After 114 Years In Print, Chicago Defender Goes Digital-Only

Chicago Defender publisher John H. Sengstacke celebrates a good run at the printing presses in 1960. Photo courtesy of the Chicago Defender/Obsidian Collection.
Chicago Defender publisher John H. Sengstacke celebrates a good run at the printing presses in 1960. Photo courtesy of the Chicago Defender/Obsidian Collection.
Chicago Defender publisher John H. Sengstacke celebrates a good run at the printing presses in 1960. Photo courtesy of the Chicago Defender/Obsidian Collection.
Chicago Defender publisher John H. Sengstacke celebrates a good run at the printing presses in 1960. Photo courtesy of the Chicago Defender/Obsidian Collection.

After 114 Years In Print, Chicago Defender Goes Digital-Only

The Chicago Defender, a legendary black newspaper with a 114-year history of covering issues often ignored by the mainstream media, will cease print operations Wednesday and double-down on its digital platform.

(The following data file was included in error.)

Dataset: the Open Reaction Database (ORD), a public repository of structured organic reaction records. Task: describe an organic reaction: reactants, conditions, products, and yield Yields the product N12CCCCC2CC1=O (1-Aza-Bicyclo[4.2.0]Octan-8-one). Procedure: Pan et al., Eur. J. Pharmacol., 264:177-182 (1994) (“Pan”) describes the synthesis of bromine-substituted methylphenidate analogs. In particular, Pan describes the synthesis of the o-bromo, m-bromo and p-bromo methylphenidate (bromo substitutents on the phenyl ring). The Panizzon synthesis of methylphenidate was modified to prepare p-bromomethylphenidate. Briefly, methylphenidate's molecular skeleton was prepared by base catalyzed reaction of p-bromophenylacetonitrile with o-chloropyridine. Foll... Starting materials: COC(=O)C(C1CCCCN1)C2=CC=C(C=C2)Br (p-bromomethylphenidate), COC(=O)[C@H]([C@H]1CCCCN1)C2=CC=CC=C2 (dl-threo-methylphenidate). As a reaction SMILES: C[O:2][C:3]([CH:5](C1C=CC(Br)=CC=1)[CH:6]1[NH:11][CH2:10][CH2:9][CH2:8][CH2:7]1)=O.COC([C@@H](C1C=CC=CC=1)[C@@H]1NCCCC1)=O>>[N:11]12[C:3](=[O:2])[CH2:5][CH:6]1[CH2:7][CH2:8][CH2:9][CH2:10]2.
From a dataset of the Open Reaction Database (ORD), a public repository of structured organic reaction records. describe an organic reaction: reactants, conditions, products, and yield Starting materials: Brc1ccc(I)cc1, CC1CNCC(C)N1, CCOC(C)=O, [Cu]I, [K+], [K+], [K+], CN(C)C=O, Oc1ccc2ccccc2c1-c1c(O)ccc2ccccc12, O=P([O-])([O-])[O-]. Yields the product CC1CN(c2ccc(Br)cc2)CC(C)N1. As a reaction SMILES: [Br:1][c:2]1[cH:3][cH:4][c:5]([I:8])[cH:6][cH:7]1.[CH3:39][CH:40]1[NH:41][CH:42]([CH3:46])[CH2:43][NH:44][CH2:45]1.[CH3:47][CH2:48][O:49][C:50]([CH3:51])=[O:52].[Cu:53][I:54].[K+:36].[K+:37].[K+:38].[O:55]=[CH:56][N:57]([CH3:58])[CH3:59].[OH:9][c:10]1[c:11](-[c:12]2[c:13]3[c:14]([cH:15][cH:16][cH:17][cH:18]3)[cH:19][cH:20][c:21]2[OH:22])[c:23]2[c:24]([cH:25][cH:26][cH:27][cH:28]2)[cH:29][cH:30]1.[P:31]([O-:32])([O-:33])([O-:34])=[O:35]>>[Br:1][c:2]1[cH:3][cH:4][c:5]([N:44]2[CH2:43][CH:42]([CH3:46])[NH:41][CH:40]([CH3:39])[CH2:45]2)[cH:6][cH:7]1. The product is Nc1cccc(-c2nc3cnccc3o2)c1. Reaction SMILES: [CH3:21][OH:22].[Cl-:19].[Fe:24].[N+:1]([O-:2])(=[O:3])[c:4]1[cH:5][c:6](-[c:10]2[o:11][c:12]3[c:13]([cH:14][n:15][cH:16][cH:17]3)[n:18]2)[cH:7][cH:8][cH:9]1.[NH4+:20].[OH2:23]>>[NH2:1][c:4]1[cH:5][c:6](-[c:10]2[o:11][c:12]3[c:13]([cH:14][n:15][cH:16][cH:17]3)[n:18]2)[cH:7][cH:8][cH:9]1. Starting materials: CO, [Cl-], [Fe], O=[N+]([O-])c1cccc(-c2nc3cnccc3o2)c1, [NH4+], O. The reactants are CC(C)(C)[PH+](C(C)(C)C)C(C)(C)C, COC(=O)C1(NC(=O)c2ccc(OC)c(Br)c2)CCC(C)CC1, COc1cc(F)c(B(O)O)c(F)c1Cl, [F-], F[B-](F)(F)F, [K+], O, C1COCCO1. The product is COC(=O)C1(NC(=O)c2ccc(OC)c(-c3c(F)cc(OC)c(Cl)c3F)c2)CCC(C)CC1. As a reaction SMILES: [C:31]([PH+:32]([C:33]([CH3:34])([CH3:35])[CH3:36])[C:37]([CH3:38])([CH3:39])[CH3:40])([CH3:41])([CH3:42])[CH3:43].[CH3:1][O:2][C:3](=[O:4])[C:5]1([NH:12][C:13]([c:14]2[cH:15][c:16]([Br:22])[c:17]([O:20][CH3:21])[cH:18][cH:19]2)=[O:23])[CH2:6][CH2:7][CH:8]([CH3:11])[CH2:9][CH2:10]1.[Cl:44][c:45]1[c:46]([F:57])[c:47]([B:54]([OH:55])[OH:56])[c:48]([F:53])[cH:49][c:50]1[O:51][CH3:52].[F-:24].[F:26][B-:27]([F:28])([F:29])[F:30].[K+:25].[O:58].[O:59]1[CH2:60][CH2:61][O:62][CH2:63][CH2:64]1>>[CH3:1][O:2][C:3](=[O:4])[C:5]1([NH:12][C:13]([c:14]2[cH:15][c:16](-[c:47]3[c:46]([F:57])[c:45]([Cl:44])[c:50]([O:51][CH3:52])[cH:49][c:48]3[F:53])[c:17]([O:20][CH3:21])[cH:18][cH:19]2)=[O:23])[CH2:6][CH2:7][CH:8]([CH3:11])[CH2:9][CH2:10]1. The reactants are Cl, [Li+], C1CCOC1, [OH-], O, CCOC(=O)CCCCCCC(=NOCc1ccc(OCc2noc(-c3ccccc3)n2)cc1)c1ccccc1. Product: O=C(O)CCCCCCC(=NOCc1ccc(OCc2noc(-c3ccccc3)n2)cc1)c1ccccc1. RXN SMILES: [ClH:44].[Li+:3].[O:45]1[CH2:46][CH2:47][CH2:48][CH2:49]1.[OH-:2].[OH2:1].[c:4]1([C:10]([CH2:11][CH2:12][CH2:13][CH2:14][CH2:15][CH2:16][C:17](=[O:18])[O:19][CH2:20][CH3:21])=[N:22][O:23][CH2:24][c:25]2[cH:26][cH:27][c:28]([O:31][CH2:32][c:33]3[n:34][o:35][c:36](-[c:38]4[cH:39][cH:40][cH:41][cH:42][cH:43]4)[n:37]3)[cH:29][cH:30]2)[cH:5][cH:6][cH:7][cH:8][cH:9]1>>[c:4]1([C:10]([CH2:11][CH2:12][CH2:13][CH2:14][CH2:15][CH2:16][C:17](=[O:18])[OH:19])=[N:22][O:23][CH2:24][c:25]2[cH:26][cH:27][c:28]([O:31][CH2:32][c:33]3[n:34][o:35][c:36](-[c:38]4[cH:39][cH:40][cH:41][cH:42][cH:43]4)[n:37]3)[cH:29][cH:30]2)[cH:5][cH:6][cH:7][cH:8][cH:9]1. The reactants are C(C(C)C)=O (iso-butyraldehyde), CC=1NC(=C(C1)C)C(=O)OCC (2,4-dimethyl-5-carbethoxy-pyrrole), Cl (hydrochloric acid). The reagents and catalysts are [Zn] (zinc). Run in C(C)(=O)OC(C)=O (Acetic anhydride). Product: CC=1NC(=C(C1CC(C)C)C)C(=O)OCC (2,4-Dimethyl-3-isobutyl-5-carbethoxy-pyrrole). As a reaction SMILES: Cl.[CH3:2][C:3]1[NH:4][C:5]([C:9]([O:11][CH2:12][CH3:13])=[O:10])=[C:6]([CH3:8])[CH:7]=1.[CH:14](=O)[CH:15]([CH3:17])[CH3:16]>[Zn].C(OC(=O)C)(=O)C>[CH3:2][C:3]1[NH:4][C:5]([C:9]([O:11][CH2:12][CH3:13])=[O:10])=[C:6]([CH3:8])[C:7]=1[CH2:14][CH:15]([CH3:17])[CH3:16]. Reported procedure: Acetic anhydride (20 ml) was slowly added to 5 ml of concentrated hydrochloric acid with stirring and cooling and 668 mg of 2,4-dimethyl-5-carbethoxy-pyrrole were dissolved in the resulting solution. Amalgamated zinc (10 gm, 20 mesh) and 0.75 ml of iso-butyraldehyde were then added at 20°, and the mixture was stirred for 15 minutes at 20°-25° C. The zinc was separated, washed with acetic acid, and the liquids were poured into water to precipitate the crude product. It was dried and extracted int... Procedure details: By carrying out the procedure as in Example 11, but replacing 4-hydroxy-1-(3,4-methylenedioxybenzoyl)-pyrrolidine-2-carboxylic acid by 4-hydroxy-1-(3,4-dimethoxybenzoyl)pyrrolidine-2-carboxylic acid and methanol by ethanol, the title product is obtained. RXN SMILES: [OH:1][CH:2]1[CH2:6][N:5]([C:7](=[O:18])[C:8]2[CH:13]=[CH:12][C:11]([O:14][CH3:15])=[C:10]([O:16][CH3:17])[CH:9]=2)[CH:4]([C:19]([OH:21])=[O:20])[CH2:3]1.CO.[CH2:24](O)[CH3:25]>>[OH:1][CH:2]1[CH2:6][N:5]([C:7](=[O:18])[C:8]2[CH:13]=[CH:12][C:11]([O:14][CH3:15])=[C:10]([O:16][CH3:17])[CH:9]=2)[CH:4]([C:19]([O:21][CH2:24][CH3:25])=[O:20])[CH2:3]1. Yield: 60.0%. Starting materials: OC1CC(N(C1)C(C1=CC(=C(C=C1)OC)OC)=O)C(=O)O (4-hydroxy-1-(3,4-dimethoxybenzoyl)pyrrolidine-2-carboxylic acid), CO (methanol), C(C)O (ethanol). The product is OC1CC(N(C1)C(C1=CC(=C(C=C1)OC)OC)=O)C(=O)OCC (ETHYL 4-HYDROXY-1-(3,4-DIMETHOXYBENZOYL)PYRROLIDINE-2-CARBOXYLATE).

The news outlet was founded by Robert S. Abbott in 1905 and quickly became one of the most influential news outlets in the country. It was the first black newspaper to have a circulation over 100,000, and the first to have a health column and a full page of comic strips, according to PBS.

Morning Shift talks to Jane Rhodes of the University of Illinois at Chicago for more on the Defender’s legacy and its impact on the black community.

GUEST: Jane Rhodes, professor and head of African American studies at the University of Illinois, Chicago

LEARN MORE: The Chicago Defender - PBS

The Chicago Defender, Legendary Black Newspaper, Prints Last Copy (New York Times 7/9/18)